As for you, always be sober-minded, endure suffering, do the work of an evangelist, fulfill your ministry. (2 Tim 4:5)
There’s a big difference between starting and finishing, but one word carries both meanings. The word commencement is used in two common ways: the ceremony where degrees are conferred on graduates, and the beginning of a process. Each year in May, schools hold commencement or graduation services. Commencement is the finish line for which students labor and toil—some for many years—in hopes of donning an awkward robe and funny hat and walking across the stage to shake hands with the president or dean, pose for a photo, and receive their coveted diploma. However, graduation is not—or at least should not be—the ultimate goal of students’ studies. It is rather the conclusion of their academic preparation for something else. Those who enroll in seminary typically do so in order to be equipped for ministry. At Christian institutions, a commencement service celebrates the faithfulness of God, recognizes the achievement of those students who have “fulfilled” all of the requirements for their degrees, and then commissions them to carry out the good works to which God has called them. While commencement looks back and marks the close of one chapter, it also marks the beginning of a new one. Thus, I frequently charge seminarians who have fulfilled the requirements of their degree programs to “fulfill your ministry.”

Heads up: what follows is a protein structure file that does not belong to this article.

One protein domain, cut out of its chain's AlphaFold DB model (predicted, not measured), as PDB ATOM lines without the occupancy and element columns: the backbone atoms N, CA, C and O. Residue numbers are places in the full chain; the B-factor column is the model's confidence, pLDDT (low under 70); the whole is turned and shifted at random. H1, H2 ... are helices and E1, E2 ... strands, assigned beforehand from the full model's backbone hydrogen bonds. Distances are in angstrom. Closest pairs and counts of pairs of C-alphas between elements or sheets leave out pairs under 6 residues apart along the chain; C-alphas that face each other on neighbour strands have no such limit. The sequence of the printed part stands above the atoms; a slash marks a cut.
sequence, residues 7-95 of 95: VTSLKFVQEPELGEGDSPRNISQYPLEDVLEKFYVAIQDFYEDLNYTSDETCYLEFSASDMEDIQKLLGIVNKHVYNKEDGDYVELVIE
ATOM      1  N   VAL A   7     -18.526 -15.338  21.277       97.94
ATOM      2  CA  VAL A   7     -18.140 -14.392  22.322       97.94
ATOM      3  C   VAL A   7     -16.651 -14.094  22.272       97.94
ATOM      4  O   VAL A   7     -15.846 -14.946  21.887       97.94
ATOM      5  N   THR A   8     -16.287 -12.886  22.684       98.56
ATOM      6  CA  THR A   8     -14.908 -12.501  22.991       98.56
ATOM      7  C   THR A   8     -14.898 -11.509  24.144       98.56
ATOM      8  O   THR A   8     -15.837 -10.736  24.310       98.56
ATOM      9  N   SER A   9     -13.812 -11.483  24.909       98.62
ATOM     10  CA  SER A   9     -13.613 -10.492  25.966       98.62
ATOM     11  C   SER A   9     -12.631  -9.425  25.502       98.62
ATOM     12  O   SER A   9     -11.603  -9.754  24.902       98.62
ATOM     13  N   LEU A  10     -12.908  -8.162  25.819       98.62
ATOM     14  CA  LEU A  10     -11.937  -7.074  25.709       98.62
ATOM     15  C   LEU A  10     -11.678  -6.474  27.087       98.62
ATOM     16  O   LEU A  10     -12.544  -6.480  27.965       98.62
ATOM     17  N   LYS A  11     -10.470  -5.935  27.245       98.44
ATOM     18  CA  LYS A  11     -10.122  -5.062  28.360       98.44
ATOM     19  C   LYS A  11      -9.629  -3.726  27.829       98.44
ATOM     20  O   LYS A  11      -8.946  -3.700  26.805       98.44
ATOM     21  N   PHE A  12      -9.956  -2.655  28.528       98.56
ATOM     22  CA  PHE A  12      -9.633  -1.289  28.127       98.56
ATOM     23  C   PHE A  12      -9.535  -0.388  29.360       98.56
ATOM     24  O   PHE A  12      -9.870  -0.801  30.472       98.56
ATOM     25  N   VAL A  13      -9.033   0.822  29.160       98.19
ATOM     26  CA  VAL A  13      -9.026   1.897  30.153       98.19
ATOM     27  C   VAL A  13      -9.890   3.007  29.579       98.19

Not everyone who begins seminary fulfills the requirements of their degree. Financial difficulties, health crises, family pressures, academic challenges, personal burnout, changes in calling, moral failings, or other factors may lead seminarians to withdraw before completing their program. Similarly, not all seminary graduates continue in faithful ministry. One study, Pastors in Transition, surveys seven motivating factors for why pastors leave their local churches:
- they preferred another kind of ministry;
- they need to care for children or family;
- they had conflict in the congregation;
- they had conflict with denominational leaders;
- they were burned out or discouraged;
- they left due to sexual sin;
- they left due to divorce or marriage problems.
A recent LifeWay study cites change in calling (37 percent) and conflict in the church (26 percent) as the top reasons for pastoral attrition, followed by family issues (17 percent), moral or ethical issues (13 percent), poor fit (13 percent), burnout (10 percent), personal finances (8 percent), and illness (5 percent).
Paul David Tripp cautions that “what we often call ‘ministry burnout’ . . . is often the result of pastors’ seeking in their own ministry what cannot be found there”—namely, one’s true security, identity, and heart rest. Ironically, multiple prominent Christian leaders who endorsed Tripp’s excellent book on the dangers confronting pastors have resigned or been removed from their pastorates in the past several years, illustrating the need for all of us to examine ourselves and take heed, lest we fall.